Even if you aren't a big skier, it's clear the days when celebrities like Anjelica Houston and Jack Nicholson could hide out undisturbed in little-known mountain towns like Aspen are long gone. For anyone hoping to carve freshies, or even just find a spot in the parking lot at popular resorts, it often feels like there’s less elbow room than ever on prime slopes, and ski town locals have bemoaned the recent crush and rising housing prices. 

Human-powered sports like skiing, snowboarding, and snowshoeing have been on the rise in the past decade, while motorsports like snowboarding have declined © David Epperson via Getty Images

That overcrowding has driven some powder-hounds off-piste and into the backcountry – a solution that requires technical skills, special equipment and avalanche know-how that can take years to acquire, even for advanced skiers. But this year, one Colorado company is trying to make the off-piste experience more accessible by opening the first ever chair-free, human-powered ski resort in North America.

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Aspen isn't the small mountain town it used to be ©Jakob Helbig/Getty Images

Bluebird Backcountry is inviting skiers to skip the traditional chairlift, rope tow, or adventurous SnowCats in favor of slipping some skins on their sticks to hike or uphill themselves to pristine, unimproved runs. Bluebird's founders have leased 1500 acres on Whiteley Peak, which sits about two-and-a-half hours from Denver between Kremmling and Steamboat Springs, and are opening for business on 15 February.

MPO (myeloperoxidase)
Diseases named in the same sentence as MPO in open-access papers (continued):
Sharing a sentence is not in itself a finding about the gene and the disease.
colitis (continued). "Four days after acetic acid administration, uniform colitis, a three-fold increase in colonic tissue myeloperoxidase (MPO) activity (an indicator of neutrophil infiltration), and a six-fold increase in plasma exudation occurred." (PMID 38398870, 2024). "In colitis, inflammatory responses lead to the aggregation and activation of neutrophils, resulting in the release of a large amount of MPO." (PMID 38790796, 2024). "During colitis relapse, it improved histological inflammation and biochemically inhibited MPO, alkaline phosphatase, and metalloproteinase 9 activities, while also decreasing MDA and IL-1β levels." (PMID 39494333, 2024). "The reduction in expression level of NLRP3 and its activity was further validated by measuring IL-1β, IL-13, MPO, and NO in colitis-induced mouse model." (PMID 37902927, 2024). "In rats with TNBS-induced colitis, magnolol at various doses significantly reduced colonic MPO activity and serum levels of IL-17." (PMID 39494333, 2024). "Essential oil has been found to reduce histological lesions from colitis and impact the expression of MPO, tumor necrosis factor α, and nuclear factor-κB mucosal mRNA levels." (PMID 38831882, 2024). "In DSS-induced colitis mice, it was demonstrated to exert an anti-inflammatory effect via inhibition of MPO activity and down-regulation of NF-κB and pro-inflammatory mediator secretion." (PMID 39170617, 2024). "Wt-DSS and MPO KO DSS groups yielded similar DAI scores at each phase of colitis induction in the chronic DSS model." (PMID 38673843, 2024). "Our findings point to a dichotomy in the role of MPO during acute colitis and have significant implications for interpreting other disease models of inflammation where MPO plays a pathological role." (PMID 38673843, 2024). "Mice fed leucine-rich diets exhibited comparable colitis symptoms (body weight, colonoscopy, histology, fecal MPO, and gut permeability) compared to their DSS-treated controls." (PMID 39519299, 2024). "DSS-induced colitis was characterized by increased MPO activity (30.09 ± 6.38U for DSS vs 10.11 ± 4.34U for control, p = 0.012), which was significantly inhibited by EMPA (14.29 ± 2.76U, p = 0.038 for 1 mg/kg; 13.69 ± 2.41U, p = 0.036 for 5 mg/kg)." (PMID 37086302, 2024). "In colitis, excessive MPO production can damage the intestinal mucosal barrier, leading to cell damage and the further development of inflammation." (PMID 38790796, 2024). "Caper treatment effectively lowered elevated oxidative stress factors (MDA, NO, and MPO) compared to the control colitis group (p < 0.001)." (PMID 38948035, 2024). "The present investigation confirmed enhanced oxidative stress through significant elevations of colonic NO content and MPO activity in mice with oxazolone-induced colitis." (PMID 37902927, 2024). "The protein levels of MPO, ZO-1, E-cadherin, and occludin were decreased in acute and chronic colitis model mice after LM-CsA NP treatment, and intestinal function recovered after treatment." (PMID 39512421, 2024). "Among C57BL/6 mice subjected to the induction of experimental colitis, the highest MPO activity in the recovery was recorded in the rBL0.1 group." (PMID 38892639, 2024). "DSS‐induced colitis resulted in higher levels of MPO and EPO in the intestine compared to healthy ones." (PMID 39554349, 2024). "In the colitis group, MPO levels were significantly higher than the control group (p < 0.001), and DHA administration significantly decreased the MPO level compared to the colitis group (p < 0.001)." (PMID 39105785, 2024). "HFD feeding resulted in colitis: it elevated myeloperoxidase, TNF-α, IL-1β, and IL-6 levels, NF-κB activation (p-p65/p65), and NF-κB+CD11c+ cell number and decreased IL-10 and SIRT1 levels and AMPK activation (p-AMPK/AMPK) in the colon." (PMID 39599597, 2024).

The leased area on Whitley consists of open meadows and aspen groves spread across 300 acres of “avalanche-evaluated terrain” where the on-site ski patrol checks conditions, as well as an additional 1200 acres that can be accessed with a Bluebird guide. Equipment rental is available, as are lessons for those who aren’t familiar with using skins or how to uphill, along with other aspects of backcountry skiing.

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You'll be taught how to ski off-piste ©John P Kelly/Getty Images

Because part of Bluebird’s mission is educating skiers in backcountry best practices, no matter where skiers choose to go on the property, they’re required to carry basic avalanche rescue gear including a beacon, probe, and shovel. And because they’re capping initial sales at 100 season passes for an initial 15-day test season, you’re guaranteed to have plenty of powder to yourself.

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That alone is plenty of incentive for ski enthusiasts who are dismayed at increasingly-crowded slopes in well-known destinations like Vail, Breckenridge, Mt. Rainier, and Park City. Thanks to a combination of rapid growth in ski-adjacent western metros like Denver, Seattle, and Salt Lake climate change, social media, the shuttering of mom & pop hills, marketing moves like multi-mountain passes, and rising housing prices in mountain towns, it can be a fraught time to hit the slopes.

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Enjoy the solitude ski-touring ©chapin31/Getty Images

That’s driven some experienced skiers away from groomed trails, and backcountry skiing and ski-touring have never been more popular. But backcountry skiing and snowboarding present added barriers to participation, requiring specialized equipment and know-how such as the ability to self-assess avalanche risk. Unless you’re plugged into a community familiar with going off-piste and willing to show you the ropes, it can be hard for some skiers to learn the skills they need to safely venture to more remote runs tucked away in the San Juan, Sawtooth, and Wasatch mountains.

It’s that exact dilemma Bluebird is hoping to solve – and it looks like skiers are interested. The project, funded on Kickstarter rather than with venture capital dollars or traditional investment, has already raised twice its initial goal. If the short, no-frills initial season goes well, who knows what the 2020-2021 ski season might look like for backcountry rippers with a slope of their own.

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